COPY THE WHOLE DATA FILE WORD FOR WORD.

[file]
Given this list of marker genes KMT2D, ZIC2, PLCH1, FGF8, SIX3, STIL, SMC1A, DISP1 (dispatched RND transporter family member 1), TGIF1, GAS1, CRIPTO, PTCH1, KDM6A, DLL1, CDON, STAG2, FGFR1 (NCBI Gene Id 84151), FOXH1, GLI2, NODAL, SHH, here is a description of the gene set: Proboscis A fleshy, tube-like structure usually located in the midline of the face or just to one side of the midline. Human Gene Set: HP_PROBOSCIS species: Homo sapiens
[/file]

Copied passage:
Given this list of marker genes KMT2D, ZIC2, PLCH1, FGF8, SIX3, STIL, SMC1A, DISP1 (dispatched RND transporter family member 1), TGIF1, GAS1, CRIPTO, PTCH1, KDM6A, DLL1, CDON, STAG2, FGFR1 (NCBI Gene Id 84151), FOXH1, GLI2, NODAL, SHH, here is a description of the gene set: Proboscis A fleshy, tube-like structure usually located in the midline of the face or just to one side of the midline. Human Gene Set: HP_PROBOSCIS species: Homo sapiens